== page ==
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Proceedings Paper

Current Status Of The NAVSEA Backscatter Absorption Gas Imaging (BAGI) Development Project
Author(s): Thomas J. Kulp; Randall Kennedy; Darrel Garvis; Thomas G. McRae; Joe Stahovec
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Paper Abstract

During the last five years, work has been underway at the Lawrence Livermore National Laboratory (LLNL) to develop a method for imaging gas clouds that are normally invisible to the human eye. The effort was initiated to provide an effective means of locating leaks of hazardous vapors. Although conventional point or line-of-sight detectors are well suited to the measurement of gas concentrations, their utility in identifying the origin and direction of travel of gas plumes is limited. To obtain spatial information from sensors that provide only zero- or one-dimensional readings, either sequential readings at many different locations from a single device, or multiplexed simultaneous measurements from a sensor array must be taken. The former approach is time consuming and, therefore, impractical in emergency situations where rapid action is required. The latter is useful only in cases where the probability of a hazardous release is high enough to warrant the prior installation of a sensor network. Either method demands high measuremental precision and sufficient discrimination against both interfering gases and interfering sources of the target gas. Backscatter Absorption Gas Imaging (BAGI) is a new technique that makes gas clouds and their surroundings "visible" in a real-time video image. It is superior to conventional sensors in characterizing the spatial properties of gas clouds because it provides data that are inherently two-dimensional. Less measuremental precision is required by the BAGI technique because it conveys information as contrasts between different areas in an image rather than as absolute concentration values. Furthermore, the pictorial display of this information allows it to be rapidly assimilated by emergency-response teams. The size and orientation of the plume are evident through comparison with familiar objects that also appear in the image. Subtler evaluations can be made as well, such as the distinction between innocous and hazardous sources of the target gas. For example, in using a conventional sensor to search for the source of a gas that is also present at low levels in automobile exhaust, one might be led astray near a highway. Gas imaging allows the searcher to recognize that the cars are producing the gas, and that they are not the objective of the search.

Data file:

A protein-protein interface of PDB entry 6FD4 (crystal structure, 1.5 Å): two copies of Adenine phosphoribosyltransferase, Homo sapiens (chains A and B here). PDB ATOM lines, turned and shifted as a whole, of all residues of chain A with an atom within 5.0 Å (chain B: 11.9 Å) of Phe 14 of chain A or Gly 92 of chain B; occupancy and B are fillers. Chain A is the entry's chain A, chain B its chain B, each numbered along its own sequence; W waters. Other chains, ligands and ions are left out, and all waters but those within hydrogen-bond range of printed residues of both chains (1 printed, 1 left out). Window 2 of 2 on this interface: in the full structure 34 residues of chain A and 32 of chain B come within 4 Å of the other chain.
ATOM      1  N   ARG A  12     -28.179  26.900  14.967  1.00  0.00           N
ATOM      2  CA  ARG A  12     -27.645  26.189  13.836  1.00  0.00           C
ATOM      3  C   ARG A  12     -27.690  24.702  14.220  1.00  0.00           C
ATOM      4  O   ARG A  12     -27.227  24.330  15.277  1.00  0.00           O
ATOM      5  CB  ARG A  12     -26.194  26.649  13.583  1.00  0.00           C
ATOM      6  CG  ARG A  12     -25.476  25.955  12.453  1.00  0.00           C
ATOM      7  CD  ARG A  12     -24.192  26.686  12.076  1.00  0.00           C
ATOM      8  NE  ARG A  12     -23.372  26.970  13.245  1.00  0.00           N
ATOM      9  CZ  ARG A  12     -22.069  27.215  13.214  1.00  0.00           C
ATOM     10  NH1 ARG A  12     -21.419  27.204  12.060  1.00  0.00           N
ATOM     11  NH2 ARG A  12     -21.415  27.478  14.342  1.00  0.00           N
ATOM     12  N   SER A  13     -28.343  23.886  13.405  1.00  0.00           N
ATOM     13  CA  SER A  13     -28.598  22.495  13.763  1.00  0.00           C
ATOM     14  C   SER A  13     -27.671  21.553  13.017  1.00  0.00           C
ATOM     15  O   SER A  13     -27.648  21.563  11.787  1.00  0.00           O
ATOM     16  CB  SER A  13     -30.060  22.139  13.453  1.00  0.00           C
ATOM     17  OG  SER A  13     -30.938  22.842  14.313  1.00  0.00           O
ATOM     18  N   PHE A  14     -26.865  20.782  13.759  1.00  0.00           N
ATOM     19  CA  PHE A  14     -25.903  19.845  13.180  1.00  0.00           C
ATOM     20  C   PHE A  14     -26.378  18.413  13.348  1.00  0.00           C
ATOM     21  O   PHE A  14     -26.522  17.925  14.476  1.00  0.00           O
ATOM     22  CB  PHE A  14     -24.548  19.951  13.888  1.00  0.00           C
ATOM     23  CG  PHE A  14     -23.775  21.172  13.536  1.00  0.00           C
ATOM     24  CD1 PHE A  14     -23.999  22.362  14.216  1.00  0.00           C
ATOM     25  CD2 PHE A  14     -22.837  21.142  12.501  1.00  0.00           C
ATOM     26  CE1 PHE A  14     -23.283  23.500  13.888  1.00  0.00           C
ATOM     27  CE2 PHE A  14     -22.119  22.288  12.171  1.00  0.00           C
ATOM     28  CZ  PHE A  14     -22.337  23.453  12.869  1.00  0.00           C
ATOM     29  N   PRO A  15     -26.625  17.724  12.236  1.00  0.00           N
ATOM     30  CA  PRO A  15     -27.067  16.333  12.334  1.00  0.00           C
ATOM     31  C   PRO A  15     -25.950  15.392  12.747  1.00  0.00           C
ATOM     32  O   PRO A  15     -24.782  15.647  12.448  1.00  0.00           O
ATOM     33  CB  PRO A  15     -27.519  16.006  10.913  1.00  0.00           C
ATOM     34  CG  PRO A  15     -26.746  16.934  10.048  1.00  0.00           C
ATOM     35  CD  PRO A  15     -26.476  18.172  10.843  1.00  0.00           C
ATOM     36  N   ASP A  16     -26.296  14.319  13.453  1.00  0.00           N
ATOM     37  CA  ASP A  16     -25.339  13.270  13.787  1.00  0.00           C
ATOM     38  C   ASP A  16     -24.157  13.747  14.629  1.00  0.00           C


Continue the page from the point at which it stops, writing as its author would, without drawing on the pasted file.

Paper Details

Date Published: 25 July 1989
PDF: 12 pages
Proc. SPIE 1062, Laser Applications in Meteorology and Earth and Atmospheric Remote Sensing, (25 July 1989); doi: 10.1117/12.951878
Show Author Affiliations
Thomas J. Kulp, Lawrence Livermore National Laboratory (United States)
Randall Kennedy, Lawrence Livermore National Laboratory (United States)
Darrel Garvis, Lawrence Livermore National Laboratory (United States)
Thomas G. McRae, Laser Imaging Systems, Inc (United States)
Joe Stahovec, Naval Sea Systems Command (United States)

Published in SPIE Proceedings Vol. 1062:
Laser Applications in Meteorology and Earth and Atmospheric Remote Sensing
Martin M. Sokoloski, Editor(s)

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